Fashion » Does Michelle have an obligation to wear the big American designers?
Does Michelle have an obligation to wear the big American designers?
Where in the world are Donna, Ralph and Calvin?
Certainly not on the spousal circuit at the G-20 summit in London. In fact, as President Barack Obama and 19 other global leaders huddle to ponder the world’s economic woes, Michelle Obama has reaffirmed with gusto her fashion support of America’s new and niche, and given anecdotal support as well to antiprotectionism via cardigans by Azzedine Alaia and Junya Watanabe.
Yet, save for a recent digression to Michael Kors, Obama continues to show zero interest in the big guns of American fashion, those whose names resonate around the world, and who collectively employ thousands of people. Obama’s early appearances in the likes of Jason Wu, Thakoon and Isabel Toledo, (with the punch of Narciso Rodriguez worked in for good measure), both captivated and charmed much of the country while exciting an industry that understands the myriad challenges faced by small fashion houses even under the best of circumstances. But as time goes on, with economic recovery feeling none too close and the Obamas’ honeymoon with the world still passionate enough for the First Lady’s sartorial choices to garner major, gushing headlines, should she diversify her wardrobe choices, especially as the industry prepares to celebrate her with a CFDA Board of Directors Special Tribute? Indeed, does she have a responsibility to do so?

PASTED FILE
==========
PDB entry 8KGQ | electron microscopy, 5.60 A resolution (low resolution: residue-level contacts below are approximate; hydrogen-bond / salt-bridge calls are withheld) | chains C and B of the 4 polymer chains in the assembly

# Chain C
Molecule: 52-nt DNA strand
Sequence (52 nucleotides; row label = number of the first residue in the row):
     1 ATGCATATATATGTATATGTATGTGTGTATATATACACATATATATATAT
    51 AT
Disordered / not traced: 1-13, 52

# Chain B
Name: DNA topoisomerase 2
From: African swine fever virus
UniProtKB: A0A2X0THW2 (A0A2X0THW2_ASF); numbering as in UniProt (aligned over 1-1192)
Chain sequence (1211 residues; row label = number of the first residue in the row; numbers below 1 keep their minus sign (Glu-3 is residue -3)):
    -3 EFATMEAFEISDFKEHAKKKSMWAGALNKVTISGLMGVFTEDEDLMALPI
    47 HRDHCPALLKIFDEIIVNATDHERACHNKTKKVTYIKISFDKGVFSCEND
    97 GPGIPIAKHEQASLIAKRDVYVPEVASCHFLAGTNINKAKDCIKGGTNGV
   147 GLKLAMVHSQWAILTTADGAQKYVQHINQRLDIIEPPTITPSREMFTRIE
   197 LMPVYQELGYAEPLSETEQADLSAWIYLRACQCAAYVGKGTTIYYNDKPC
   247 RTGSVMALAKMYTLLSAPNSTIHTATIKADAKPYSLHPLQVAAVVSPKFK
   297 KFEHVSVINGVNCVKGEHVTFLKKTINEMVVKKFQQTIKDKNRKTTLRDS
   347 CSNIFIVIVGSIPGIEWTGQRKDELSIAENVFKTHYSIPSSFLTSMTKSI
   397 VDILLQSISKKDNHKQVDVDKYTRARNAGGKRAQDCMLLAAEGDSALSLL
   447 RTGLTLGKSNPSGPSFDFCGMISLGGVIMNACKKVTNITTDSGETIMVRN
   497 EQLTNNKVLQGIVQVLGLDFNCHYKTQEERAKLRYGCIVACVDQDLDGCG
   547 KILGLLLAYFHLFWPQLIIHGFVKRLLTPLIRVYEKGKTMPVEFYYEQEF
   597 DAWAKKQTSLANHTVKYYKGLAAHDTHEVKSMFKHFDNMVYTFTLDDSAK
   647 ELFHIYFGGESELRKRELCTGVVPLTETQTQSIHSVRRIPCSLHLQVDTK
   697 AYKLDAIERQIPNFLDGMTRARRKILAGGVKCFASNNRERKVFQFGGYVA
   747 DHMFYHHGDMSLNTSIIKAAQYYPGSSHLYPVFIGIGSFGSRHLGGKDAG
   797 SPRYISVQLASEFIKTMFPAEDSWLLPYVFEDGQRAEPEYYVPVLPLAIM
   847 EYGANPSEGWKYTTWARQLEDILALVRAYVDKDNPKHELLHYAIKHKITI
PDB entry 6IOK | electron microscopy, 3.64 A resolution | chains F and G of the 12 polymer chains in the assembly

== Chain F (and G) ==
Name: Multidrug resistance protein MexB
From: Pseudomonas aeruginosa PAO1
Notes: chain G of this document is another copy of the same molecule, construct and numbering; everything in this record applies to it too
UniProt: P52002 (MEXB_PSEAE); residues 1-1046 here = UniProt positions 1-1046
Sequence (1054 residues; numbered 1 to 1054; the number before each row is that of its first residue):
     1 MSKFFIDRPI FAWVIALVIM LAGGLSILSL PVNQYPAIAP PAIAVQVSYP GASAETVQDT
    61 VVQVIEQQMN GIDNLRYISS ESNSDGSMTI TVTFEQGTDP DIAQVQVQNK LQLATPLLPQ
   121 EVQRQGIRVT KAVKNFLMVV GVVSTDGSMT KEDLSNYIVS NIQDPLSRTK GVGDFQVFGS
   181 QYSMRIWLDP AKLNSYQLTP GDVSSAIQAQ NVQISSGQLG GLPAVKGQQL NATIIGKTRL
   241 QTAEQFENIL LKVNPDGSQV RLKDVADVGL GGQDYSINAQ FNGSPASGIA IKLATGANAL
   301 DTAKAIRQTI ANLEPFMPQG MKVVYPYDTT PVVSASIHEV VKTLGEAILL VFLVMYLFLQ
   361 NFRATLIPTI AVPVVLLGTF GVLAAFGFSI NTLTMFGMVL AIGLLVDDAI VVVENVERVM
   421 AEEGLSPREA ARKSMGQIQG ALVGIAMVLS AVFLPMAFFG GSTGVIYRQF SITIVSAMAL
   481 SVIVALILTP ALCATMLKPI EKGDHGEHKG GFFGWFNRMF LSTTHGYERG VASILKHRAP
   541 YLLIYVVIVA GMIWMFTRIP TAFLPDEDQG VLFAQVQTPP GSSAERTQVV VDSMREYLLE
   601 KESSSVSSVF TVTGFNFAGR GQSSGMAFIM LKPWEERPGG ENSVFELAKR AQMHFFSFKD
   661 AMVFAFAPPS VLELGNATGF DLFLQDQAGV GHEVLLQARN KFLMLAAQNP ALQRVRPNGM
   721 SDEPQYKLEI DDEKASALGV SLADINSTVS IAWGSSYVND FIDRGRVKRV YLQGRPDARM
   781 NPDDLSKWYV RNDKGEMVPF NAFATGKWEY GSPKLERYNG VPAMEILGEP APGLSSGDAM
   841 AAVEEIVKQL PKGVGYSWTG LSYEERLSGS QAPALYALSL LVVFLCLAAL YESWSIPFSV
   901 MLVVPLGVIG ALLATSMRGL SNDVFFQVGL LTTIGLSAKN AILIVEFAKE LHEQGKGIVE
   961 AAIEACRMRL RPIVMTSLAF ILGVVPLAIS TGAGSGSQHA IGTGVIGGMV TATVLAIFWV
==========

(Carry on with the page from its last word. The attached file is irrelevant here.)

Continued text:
Like the auto and financial industries, fashion is in crisis. Yet the person in the administration best positioned to support its major players — those whose collective vicissitudes play into the economy in a considerable way and whose individual swings of fortune impact the lives of countless working people up and down the supply chain and their families — is giving them the cold shoulder. And we don’t mean Donna Karan’s. No one’s asking for a big-gun bailout, Mrs. O (at least not yet). But how about a shout-out? …
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Michelle Obama in a Thakoon coat (Mark Wilson/Getty Images)